I've recently ordered an issue of Vogue India on eBay to subject it to my most thorough analysis. As Indian culture is completely different from the European culture I'm used to, I wanted to see if that translates into a different Vogue too.

I was particularly interested in whether Vogue India - like the Western media - also promotes an extremely narrow standard of female beauty.


My most shocking discovery wasn't that Vogue India is absolutely guilty of the above crime. It was that many Indian people (mostly women) are so obsessed with fair skin they'll go to the ends of the Earth to lighten theirs. They believe dark skin is ugly and light skin guarantees more opportunities in life. For example, "in newspaper advertisements through which brides and bridegrooms are sought, fair skin is ranked as a more desirable attribute than a university degree" (source).

Vogue India fully endorses this mania by featuring exclusively light-skinned models and celebrities. Even some of the more "regular" people in society pages could pass off as Hispanic or Latino!

The magazine also advertises several skin-lightening creams:

L'Oreal skin-lightening cream, Vogue India L'Oreal skin-lightening cream, Vogue India

Garnier skin-lightening cream, Vogue India Garnier skin-lightening cream, Vogue India

Neutrogena skin-lightening cream, Vogue India

Quick background on skin color issues in India: Indian people from North India generally have lighter skin than those from South India because of different climates. The point is that the average Indian person is not as light-skinned as models, celebrities and Bollywood actresses. Many sources claim that the fascination with lighter skin stems from India's caste system. People from the higher classes were lighter and those from the lower classes were darker because they did a lot of manual labor under the sun. So lighter skin was associated with wealth and power.

The same mindset carried on after India had been colonized by Britain. Again, the ruling class was light-skinned. Many say the situation in India is much the same today, even with the British gone and the caste system officially abolished.


My opinion about using skin-lightening products is mixed. On one hand, I believe everyone is free to do whatever they want as long as they're not hurting anyone else. I therefore support fairness creams. If they produce good results that make people happy, that's amazing. However, it's sad the opinion that only fair skin is beautiful is so deeply ingrained into the culture. This means skin lightening is often not what Indian people do for themselves. They're pressured into it by society.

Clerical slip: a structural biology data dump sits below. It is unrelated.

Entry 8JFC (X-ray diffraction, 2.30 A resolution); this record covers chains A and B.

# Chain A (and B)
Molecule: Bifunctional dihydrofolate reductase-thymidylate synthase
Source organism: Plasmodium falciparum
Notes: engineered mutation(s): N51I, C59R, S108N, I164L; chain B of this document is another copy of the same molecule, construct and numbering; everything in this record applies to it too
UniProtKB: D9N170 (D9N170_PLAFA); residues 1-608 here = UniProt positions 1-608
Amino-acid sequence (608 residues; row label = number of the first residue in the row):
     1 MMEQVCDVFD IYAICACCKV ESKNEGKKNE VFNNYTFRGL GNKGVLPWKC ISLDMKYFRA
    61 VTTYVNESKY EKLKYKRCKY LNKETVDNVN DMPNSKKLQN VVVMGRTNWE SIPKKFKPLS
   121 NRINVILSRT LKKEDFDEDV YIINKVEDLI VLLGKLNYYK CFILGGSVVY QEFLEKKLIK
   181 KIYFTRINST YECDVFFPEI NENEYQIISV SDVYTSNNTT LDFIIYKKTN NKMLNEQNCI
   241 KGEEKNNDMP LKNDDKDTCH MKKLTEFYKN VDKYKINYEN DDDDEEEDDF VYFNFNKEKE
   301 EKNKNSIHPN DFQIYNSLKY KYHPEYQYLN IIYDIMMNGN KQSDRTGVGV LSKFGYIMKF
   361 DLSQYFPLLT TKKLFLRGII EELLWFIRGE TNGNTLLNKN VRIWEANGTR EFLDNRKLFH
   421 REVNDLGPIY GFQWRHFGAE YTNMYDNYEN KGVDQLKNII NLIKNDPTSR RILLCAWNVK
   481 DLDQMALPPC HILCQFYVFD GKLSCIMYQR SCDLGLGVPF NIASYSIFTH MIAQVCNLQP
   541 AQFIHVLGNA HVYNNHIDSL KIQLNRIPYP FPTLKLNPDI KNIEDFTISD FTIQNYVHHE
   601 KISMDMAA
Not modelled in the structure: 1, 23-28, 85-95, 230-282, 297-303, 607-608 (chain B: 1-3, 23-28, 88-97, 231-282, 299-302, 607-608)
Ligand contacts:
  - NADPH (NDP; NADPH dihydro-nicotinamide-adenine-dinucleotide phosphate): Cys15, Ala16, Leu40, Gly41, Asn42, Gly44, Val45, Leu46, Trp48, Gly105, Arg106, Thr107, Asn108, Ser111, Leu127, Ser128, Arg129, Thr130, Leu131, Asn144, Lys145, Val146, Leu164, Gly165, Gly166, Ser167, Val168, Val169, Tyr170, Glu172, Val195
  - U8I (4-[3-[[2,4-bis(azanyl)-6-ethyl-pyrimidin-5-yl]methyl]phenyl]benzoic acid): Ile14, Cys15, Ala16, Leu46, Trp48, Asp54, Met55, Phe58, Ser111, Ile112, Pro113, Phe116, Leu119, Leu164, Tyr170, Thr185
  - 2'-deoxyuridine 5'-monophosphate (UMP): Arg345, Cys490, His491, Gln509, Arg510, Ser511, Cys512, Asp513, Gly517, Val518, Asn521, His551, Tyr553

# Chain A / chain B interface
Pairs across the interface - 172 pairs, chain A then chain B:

Foreign cosmetic brands' fairness creams have only a small market share in India (source). The most popular is a domestic brand called Fair and Lovely, notorious for this advertisement:

The advert was known as "the air hostess ad".
It showed a young, dark-skinned girl's father lamenting he had no son to provide for him, as his daughter's salary was not high enough - the suggestion being that she could neither get a better job or get married because of her dark skin.

The girl then uses the cream, becomes fairer, and gets a better-paid job as an air hostess - and makes her father happy. (source)

Way to convince people skin color is only relevant when it comes to judging beauty!


It bothers me that only light skin and an almost European look are good enough for Vogue (India). It bothers me to see magazines suggesting people have to change something about their physical appearance or personality. Vogue especially is supposed to be about beauty and art - which are never uniform - but it's all theory instead of practice.


Vogue India cover by Tanya Bipasha Ling

Vogue India cover illustration by Tanya Bipasha Ling

Vogue India likes thinness, too. Former Miss Universe gone famous actress (who looks white) complains in an interview that she needs to lose 6 pounds to fit into body-con dresses. Pages later, a celebrity cookbook author (who looks slightly tanned) shares her tips on how to lose weight. They're disguised as nice, telling you to indulge in "guilty pleasures" every once in a while, but it's a diet. Plain and simple.

Do people think they should lose weight before stumbling upon dieting tips in a magazine or after?


Vogue India is a licensed magazine, so the fact that it prominently features some of the more disturbing Western obsessions can definitely be attributed to that. Condé Nast has a say in the content of every Vogue edition and there's a whole lot of money in first showing you dream skin, dream weight, dream closet, dream spouse, dream lifestyle and then advertising whatever is supposed to help you achieve these things (but it really won't).

Not everything I've mentioned in this very "J'accuse" post is Vogue India's fault. Still, I feel incredibly disappointed that insane "beauty ideals" enforced by either the media or culture aren't going away but rather becoming omnipresent.

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